We may be living through times of unprecedented change, but in uncertainty lies the power to influence the future of storytelling.
Now is not the time to despair, but to act and interact!
Please introduce yourself and tell us briefly about what you and your company does.
My name is Aurélie Clemente-Ruiz and I’m the head of the exhibitions department at the Institut du Monde Arabe, or the Arab World Institute (AWI), in Paris. As such, I’m in charge of curating the whole exhibition programme, which includes both physical and digital exhibitions. The AWI is a cultural institution dedicated to building strong, long-lasting relationships between cultures so as to develop a dialogue between the Arab world, France and Europe. In 2019, 750,000 people visited the institute which was inaugurated in 1987.
Cultural operators and museums are currently facing a period of uncertainty due to the Covid-19 pandemic, which has had an impact on industries all across the world. What impact has it had on your digital strategy?
Obviously, our whole programme has been postponed sine die, especially since a lot of what we do has an international aspect. It is hard to anticipate the following months to come because transport restrictions will determine whether or not international artists and experts can come here.
On the digital side of things, as soon as the lockdown was put in place, the Arab World Institute decided to “go virtual” by setting up #LImaALaMaison (or #AwiAtHome), which is part of the Culture chez nous (Culture At Home) initiative from the French Ministry of Culture. This special programme is available via our website and social media. It basically features existing online content and content that was created especially for the occasion. This includes concerts and dance or musical performances that have been recorded, conferences, workshops…. On top of this video and/or audio content, we’ve also included exhibition guided tours, such as the one on the Mecca pilgrimage to coincide with the start of Ramadan. It seemed only natural to offer this to our visitors under the current circumstances.
What avenues are you exploring to maintain digital production as much as possible during these unprecedented times?
We have mobilised our entire community to digitally transform events that originally should have taken place at the AWI and transform them into online content, as well as creating content directly related to the situation. We have teamed up with Sciences Po Menton to broadcast an exclusive live conference with Gilles Kepel, called “Covid-19 and oil: emerging from the crisis in the Mediterranean and the Middle East“. What’s more, the vast majority of artists, dancers and musicians who were scheduled to perform at the Institute, especially as part of the Printemps de la Danse festival, have agreed to perform a show from their homes. This meant we were able to offer exclusive concerts and shows while maintaining and creating visitor loyalty.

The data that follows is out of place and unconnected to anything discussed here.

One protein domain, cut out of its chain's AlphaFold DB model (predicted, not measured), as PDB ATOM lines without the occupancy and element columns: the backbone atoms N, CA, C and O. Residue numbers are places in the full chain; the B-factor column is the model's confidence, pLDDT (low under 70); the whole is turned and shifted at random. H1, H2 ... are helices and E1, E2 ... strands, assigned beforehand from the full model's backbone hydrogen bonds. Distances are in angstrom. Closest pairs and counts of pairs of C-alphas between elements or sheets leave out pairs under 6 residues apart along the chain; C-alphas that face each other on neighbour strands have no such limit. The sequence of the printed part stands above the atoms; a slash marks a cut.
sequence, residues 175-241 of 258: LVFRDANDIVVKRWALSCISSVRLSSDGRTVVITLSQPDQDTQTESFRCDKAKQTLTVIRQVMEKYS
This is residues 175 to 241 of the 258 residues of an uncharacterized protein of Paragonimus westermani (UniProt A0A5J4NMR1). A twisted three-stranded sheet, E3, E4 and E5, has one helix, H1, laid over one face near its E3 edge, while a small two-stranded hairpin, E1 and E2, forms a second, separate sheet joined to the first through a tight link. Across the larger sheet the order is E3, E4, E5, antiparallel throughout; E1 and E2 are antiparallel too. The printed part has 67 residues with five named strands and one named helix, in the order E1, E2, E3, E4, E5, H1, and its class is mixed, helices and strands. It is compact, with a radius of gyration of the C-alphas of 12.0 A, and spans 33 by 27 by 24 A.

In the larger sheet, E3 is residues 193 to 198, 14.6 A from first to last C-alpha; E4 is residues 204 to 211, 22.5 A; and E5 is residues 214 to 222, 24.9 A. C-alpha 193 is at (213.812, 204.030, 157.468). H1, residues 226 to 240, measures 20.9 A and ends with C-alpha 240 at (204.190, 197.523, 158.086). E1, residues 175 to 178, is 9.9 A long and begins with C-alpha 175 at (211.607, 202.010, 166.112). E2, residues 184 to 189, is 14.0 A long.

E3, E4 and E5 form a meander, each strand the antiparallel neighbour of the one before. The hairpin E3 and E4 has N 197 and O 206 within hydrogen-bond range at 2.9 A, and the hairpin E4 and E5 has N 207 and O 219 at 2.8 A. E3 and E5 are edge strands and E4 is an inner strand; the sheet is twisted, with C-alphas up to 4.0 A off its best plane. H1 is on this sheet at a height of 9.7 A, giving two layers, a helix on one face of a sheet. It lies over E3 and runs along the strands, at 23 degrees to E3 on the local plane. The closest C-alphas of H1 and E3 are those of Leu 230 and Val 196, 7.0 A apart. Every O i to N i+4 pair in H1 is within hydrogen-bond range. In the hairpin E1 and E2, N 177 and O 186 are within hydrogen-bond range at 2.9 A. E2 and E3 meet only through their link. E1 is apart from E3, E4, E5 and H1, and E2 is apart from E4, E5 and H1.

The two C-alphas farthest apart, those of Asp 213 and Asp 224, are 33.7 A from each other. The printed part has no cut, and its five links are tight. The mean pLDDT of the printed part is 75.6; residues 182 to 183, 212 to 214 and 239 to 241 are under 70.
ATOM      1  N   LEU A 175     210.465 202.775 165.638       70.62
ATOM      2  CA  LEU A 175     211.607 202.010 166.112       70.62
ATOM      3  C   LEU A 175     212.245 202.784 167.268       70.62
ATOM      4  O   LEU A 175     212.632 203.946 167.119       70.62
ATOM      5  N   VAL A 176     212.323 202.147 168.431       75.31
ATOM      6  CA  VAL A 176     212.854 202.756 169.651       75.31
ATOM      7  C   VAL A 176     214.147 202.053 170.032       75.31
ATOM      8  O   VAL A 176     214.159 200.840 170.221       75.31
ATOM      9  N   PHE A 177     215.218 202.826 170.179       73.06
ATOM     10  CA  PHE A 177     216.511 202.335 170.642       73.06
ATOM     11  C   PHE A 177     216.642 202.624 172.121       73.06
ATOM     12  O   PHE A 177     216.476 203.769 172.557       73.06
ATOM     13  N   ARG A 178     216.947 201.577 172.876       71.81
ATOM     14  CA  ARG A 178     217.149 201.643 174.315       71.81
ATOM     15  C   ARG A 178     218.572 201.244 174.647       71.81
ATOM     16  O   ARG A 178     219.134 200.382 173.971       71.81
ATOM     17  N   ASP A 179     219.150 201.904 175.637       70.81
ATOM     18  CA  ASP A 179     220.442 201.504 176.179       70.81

What’s more, each week the AWI hosts the Arabic Sound System show at night, with online DJ sets!
In what ways has your international strategy for promoting your collections, heritage sites and digital installations evolved in light of the current situation?
Apart from the immersive experiences, we offer as part of certain exhibitions, I think this crisis has enabled us to reach new audiences via the digital content I outlined earlier. This prompted us to think about how to produce different yet complementary content than what the AWI can offer in situ.
We are currently working with ICONEM to create a virtual tour of the Great Mosque of Damascus, which is one of the oldest mosques in the world. You can take the virtual tour from the comfort of your own home, and it’s something that we might not have necessarily created without this health crisis and its ensuing imposed measures.
But more broadly speaking, we’re going to approach our exhibition projects differently by integrating a digital aspect in a more spontaneous way.
The Covid-19 crisis also has an obvious consequence on the use of (audio or VR) headsets. How have you responded to such restrictions?
We’re obviously asking ourselves this question – in fact, we’re probably not the only ones to do so. We know that we currently need tools such as headsets to access digital. As it is, everything is called into question. Alongside our production designers, we’re coming up with ways to not loose content we’ve already created, and not devalue the existing experience… all while changing the way we execute things. It’s not easy.
The Arab Divas exhibition, which opens at the beginning of 2021 at the AWI, will certainly be a challenge, as it contains numerous audio-visual items.
What immersive projects have you got lined up for 2020?
With the current situation, I won’t progress with plans for 2020. However, in 2021/2022, it’s clear that we’re going to rely on digital to deal with topics that are important to us, even if we don’t necessarily have enough physical elements to present an exhibition. Some will be temporary; others will be permanent.
I’ll give one example: we’re currently looking into an exhibition dedicated to Yemen’s incredible architectural heritage. The aim will be to offer a hybrid experience that combines both artefacts and a digital experience.
But in the longer term, the question of creating a permanent place for displaying and approaching subjects via immersive technology arises. Let the physical find its digital other half. It’s something to think about in the long run…
CONNECT WITH AURÉLIE CLEMENTE-RUIZ
Join the panel “Models for Operating and Distributing Digital Experiences for Culture” on Thursday 25 June, 11:30am (CET) in the Agora to further exchange.